Longtime Giants fan to witness first home game in 53 years 

The last time 79-year-old New Yorker Kenneth Kelleher went to a Giants home game, Dwight D. Eisenhower was president, gas cost 24 cents a gallon and Elvis Presley was all the rage.

It was the last game of the 1957 season for the then-New York Giants, and the final game the organization ever played before relocating to San Francisco. Kelleher still remembers specifics of the game, including the 9-1 beatdown the Pittsburgh Pirates put on the Giants, an amazing play in which Willie Mays threw out a runner from dead-center field and a near riot that was started in protest of the team leaving New York.

“My father and I already left the game, but the fans went out on the field, went right up to the clubhouse and were yelling, ‘Stay team, stay!’”  Kelleher said.

Since that game, Kelleher married the love of his life, had four children and worked as a New York City Transit subway conductor for 28 years before retiring in 1987. Despite never getting the chance to see the Giants on their home turf in California, he kept rooting for the team year after year.

The dedication finally pays off tonight, as the loyal fan and his three sons head to AT&T Park to watch the Giants return from the All-Star break against the New York Mets, marking Kelleher’s first Giants home game in more than 50 years.

It’s usually the other way around, with Kelleher rooting for the Giants at Shea Stadium when they come into town to play the Mets. Because he raised his family in Brooklyn, all four of his children grew up rooting for the Mets, but they have never been able to make a Mets fan out of their father.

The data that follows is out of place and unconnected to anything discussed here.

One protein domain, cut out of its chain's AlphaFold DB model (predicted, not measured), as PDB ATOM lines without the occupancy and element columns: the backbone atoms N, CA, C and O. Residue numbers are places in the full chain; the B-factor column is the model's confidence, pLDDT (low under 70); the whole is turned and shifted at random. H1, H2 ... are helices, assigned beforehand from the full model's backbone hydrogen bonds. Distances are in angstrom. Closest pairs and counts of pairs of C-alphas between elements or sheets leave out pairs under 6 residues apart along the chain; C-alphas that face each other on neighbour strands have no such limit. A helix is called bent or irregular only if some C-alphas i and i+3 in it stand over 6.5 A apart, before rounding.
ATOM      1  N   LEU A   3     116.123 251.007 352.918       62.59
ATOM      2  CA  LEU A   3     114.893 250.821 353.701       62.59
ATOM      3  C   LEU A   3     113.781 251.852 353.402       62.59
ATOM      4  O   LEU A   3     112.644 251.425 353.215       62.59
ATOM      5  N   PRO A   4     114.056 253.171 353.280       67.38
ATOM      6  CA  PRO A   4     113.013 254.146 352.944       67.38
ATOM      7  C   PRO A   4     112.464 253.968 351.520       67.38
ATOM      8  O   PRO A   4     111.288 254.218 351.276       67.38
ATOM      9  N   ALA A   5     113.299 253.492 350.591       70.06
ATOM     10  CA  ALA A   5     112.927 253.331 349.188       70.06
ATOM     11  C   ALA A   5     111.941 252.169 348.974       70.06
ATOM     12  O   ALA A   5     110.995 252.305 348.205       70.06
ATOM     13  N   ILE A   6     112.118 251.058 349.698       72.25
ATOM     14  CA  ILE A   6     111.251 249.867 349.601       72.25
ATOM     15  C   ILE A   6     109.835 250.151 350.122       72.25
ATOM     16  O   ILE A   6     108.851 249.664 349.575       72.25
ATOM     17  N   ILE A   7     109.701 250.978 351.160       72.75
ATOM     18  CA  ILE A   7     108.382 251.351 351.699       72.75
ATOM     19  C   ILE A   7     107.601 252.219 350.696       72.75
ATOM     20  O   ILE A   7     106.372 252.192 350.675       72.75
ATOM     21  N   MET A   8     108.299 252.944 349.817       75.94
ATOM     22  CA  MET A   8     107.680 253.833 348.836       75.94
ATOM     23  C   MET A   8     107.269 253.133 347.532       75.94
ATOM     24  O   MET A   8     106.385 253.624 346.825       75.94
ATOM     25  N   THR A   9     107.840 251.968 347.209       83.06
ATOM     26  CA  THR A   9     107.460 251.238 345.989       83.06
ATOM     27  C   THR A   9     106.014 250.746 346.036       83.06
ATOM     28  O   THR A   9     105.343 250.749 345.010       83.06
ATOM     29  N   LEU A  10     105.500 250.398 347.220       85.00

This week’s trip to San Francisco was put together by one of those Mets fans, Kelleher’s son, Ken Kelleher Jr., who says he planned the trip as a way to say thank you for everything his father has done for the family. He says his dad worked extremely hard to take care of him and his siblings, especially his youngest brother James, who had learning disabilities, and was later diagnosed with autism.

“He sacrificed a lot for us,” Ken Jr. said. “He worked 12-hour days when he was working for transit so that I could go to a good school and my brother Michael could go to college, and my younger brother could get the medical treatment that he needed because he wasn’t getting anything from the state at the time.

“This is probably the best thing that I can think of to get him. He loves baseball, he loves his Giants and he hasn’t been to a home game ever since they moved.”

Kelleher attributes his loyalty for the Giants to his own father, John, who was also a longtime Giants fan.

“He was the one who indoctrinated me,” said Kelleher, who went to his first home game at the age of six when the team played at the Polo Grounds in Upper Manhattan. “When he took me to the first game he said, ‘You’re gonna be a Giants fan.’ My father would not go to the Yankee games, he didn’t like the Dodgers, so where did I go?” Kelleher asked. “The Polo Grounds.”

For the first time in 53 years, Kelleher will root on the Giants in their home ballpark, this time taking the tradition to AT&T Park.

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A daily newspaper covering San Francisco, San Mateo County and serving Alameda, Marin and Santa Clara counties.
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